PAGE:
Women as Agents of Change: Traditional Practices and Community-Based Social Change in Ethiopia | Wilson Center
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Women as Agents of Change: Traditional Practices and Community-Based Social Change in Ethiopia

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“If there is one thing to take away from this, it’s that women must gain their personhood.” Bogaletch Gebre

Catalyzing Change

“[Gebre’s] remarkable model, based on community trust and dialogue, is one from which we can draw many lessons,” said Sharon Weiner, Acting Ambassador at Large, Secretary of State’s Office of Global Women’s Issues. Gebre, winner of the 2013 King Baudouin African Development Prize, has been recognized for her efforts in stopping female genital 

mutilation (FGM) in Ethiopia. Weiner recognized the importance of Gebre’s work by pointing to violence against women and girls as a “critical human rights, health, social, and economic issue” that imposes significant costs on society. It is, Weiner said, a “manifestation of the lower status of women and girls around the world.” To solve this problem, then, we must elevate their status and unlock their potential to become agents of change - which is exactly what Gebre’s work is doing. The U.S.G. seeks to support initiatives such as Gebre’s by placing women’s issues at the forefront of its foreign policy and by employing a whole-of-government approach to address these issues. Weiner concluding her remarks by stating that “for this to be a truly effective effort, we will need to work together.”

Turning Rage into Energy

“Kembatti Mentti Gezzimma (KMG) is about more than FGM,” Bogaletch Gebre said. The organization focuses on violence and discrimination — the root causes of FGM — and uses a community-based approach to develop collective solutions to these issues. In this way, Gebre emphasizes that these entrenched problems are in fact solvable. KMG’s successes in Ethiopia prove this; in an area where there was a 100% rate of FGM in 1998, the prevalence dropped precipitously to just 3% in 2002, in addition to reduced rates of HIV/AIDS. The results speak for themselves.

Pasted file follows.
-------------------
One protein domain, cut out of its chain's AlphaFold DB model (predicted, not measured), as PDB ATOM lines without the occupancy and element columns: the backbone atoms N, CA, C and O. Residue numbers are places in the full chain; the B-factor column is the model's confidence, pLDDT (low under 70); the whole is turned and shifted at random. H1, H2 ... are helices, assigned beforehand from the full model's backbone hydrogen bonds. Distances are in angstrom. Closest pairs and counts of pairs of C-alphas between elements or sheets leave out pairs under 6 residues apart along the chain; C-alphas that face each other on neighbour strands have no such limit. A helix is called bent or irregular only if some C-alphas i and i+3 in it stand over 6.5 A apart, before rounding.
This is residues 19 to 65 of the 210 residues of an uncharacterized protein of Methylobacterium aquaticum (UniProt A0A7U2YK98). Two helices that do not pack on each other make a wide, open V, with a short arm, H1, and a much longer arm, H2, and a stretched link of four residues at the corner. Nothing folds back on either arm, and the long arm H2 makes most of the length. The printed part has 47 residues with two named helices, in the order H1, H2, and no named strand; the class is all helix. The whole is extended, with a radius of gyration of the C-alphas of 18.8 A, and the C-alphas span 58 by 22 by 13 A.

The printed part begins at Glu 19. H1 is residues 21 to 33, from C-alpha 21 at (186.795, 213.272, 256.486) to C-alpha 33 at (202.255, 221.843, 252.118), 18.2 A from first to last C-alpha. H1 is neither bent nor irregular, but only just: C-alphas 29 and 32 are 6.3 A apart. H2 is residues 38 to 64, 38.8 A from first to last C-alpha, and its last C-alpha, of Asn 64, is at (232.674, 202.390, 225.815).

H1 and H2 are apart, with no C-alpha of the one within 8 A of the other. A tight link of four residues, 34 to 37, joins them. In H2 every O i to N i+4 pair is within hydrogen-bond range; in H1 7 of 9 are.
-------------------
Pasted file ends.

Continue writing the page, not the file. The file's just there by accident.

Gebre recounted how as an adolescent, herself a victim of FGM, went onto study epidemiology in Israel. As she pursued her studies and travelled around the world, she felt a desire to help the people in the village in which she grew up. “If I can help just one girl,” she said, “I am doing my job. If I can change, why not my people?” In effect, she channeled the anger she felt about her own experience with FGM into the energy needed to drive KMG. She began with the premise that no parent would willingly hurt their child and mothers choose to make their daughters undergo FGM based on the belief that it helps prepare them to be better mothers/wives. Therefore, Gebre said, once she was able to prove that FGM was actually harmful and yields no benefit, she was able to convince people to abandon the practice.

Listening to the Community

A critical juncture in Gebre’s story occurred when it came to expanding her efforts. Realizing that she couldn’t achieve her goals alone, she turned to the community for assistance. “The community told me that if I did not address their priorities, my issues could not be addressed,” Gebre said. Thus, her efforts toward eliminating FGM would have been for naught, if she did not include the economic, ecological, and social issues that affect the everyday lives of the community she sought to impact. She realized that unless people had safe food, water, shelter, etc., they would be unable or unwilling to conceive FGM as a matter of equal importance. Gebre had to become an active member in community life to gain a true sense of its feelings and aspirations. As a result, Gebre and KMG have been able to create change in “a culture that [has been] fundamentally opposed to human rights.” 

Claiming Personhood

From a philosophical perspective Gebre raised an important question: why has violence against women persisted for so long? She pointed to four key worldwide societal trends that, in her opinion, feed this cycle:

1. Women’s contributions to society (in the form of household work, child-rearing, etc.) are largely unknown since they are not included in GDP, the most prominent international measure of value;

2. Many religions, including Christianity and Islam (the two most prominent religions in Ethiopia) sanction women’s inferiority;

3. There is little enforcement of legislative protections for women. Most international laws in this respect are non-binding, and even those that are binding are rarely enforced;

4. Women have never historically had “personhood.” Throughout history, they have consistently been treated as inferior.

This last notion of “personhood” is key to Gebre’s initiatives. To end FGM and violence against women, women must claim their “personhood,” proclaiming themselves as equal with men once and for all. Gebre and KMG can assist with this, but ultimately women will need to stand up for themselves and demand the treatment they deserve.  When this happens, there “will be changes not just in women’s lives, but in the whole community’s life.”